In this post we will learn how we can add documentation to our models to aid communication of our design intent to our colleagues.
Don’t forget – it could be you who opens this design in three months’ time and has to figure out how to make a change!
The first thing we want anyone to do upon opening our model – is to open the parameters manager and look for useful parameters.
If we have created a named parameter called ‘Length’ and our colleague wants to change the length of the component – the design intent is obvious. Your colleague will thank you for making their life so easy!
It’s often not possible to capture the entire design intent in a parameter name, so add a comment to clarify what the parameter is controlling.
Tip: Create user parameters that capture your design intent before you model anything. If you can’t think of them all up front, don’t worry – just come back and add more user parameters as you need them.
If you want to keep track of a parameter (for example, in an equation), but it won’t be a driving parameter. Use the ‘Parameter name = Parameter value’ formula to rename parameters as you go along.
Communication by Adding Notes
The more information you can embed in your design, the more likely that your colleagues will be able to figure out your design intent.
Maybe you want to leave a note in your file to say:
‘I’m not finished with this model yet!’
‘Use the imbedded iLogic form to edit this model’
We have several options available. I suggest that you discuss this with your team and pick one that everyone can use consistently.
Right click on any part file in an assembly, or any sketch edge of feature in a part file and pick ‘Create Note’ from the context menu.
You will automatically be taken to the Engineers notebook, where you will find a screenshot of your component, and a text note for you to add your information to.
More information in the online help:
Model based Annotation – General note
Model based annotation is relatively new. If you haven’t tried it out yet – give it a go.
My favourite is the ‘General Note’ tool, which creates a note which sits in the corner of your screen and remains there – even if you rotate the model.
It’s old school – but it works. Leave a note by adding text in your sketches to help your colleagues understand your design intent. For example, you could label your features:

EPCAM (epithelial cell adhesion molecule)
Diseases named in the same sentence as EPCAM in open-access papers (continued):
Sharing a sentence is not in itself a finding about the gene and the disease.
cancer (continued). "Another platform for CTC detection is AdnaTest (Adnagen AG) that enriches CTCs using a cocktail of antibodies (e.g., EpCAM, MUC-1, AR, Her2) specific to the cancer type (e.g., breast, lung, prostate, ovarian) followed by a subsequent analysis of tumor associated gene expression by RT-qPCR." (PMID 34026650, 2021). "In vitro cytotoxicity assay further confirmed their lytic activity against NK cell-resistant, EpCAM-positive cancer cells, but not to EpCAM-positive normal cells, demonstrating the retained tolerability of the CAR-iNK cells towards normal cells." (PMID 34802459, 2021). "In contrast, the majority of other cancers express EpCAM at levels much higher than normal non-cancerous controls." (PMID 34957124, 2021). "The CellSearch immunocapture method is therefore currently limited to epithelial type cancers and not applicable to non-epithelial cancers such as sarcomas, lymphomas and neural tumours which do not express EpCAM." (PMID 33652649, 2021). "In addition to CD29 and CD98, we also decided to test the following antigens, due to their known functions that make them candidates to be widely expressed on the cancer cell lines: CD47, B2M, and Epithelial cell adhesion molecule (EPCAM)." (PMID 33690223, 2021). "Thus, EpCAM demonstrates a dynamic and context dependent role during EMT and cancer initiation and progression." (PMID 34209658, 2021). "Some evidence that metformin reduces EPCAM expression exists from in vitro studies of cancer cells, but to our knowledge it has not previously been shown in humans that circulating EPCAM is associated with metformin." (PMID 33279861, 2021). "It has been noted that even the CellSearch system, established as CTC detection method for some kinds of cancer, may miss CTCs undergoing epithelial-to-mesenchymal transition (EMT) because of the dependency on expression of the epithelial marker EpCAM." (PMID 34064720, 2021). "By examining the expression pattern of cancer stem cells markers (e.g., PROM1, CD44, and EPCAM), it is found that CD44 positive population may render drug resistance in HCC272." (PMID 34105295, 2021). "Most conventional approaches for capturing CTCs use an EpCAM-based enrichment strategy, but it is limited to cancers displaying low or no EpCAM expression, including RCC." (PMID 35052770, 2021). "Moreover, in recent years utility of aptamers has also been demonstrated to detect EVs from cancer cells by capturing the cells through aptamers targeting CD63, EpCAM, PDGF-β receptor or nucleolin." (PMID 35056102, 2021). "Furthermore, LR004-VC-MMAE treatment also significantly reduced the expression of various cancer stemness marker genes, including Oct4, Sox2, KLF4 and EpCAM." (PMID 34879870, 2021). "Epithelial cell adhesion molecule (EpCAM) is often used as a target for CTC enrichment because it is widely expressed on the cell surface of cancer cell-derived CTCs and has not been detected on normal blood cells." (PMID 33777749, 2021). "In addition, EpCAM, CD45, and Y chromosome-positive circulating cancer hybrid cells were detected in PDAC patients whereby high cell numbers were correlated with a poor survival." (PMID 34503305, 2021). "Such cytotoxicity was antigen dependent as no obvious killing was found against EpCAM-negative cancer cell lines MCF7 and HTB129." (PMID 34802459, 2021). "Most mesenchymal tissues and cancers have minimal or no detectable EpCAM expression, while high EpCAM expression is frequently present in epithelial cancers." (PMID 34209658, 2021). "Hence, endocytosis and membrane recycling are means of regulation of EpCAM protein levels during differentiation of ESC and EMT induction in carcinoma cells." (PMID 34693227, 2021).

iLogic forms to communication of design intent
Even if you take the time to name and comment your key parameters, it can be confusing for your colleagues to trigger the change they need.
A really simple way to communicate design intent is to use an iLogic form to control the part.
- Open the iLogic browser
- Create an iLogic form
- Drag and drop parameters
- Click on the button to trigger the form.
iLogic form pro-tips
Limit choice to the available sizes by making parameter multi value.
Edit the name of your form. The name of your form can be seen on the button that triggers your form to appear.
Edit the control type to ‘slider’. A slider control has minimum, maximum and increment properties. This will limit users from picking a value which is out of range.
Note: Your parameter comments become tooltips – no effort is wasted!
Reliable part modelling conclusion
Parametric modelling with design intent in mind isn’t easy. It requires thought, planning, preparation, testing and good communication.
But – you read this far, so I’m guessing that you are the sort of problem who likes a puzzle and loves a challenge!
I hope that you have found this information useful. Let me know how you apply it to the projects in your company.
Introduction | Reliable Part Modelling 01
Have you found this series useful? Click here to read part 01 in this series for an introduction to reliable part modelling.
This blog post is based on an Autodesk University class, by Luke Mihelcic and Paul Munford. You can watch a recording of the class, and download a handout that goes with this presentation from the Autodesk University website here:
MFG226705: Reliable Modeling Techniques for Complex Part Design in Inventor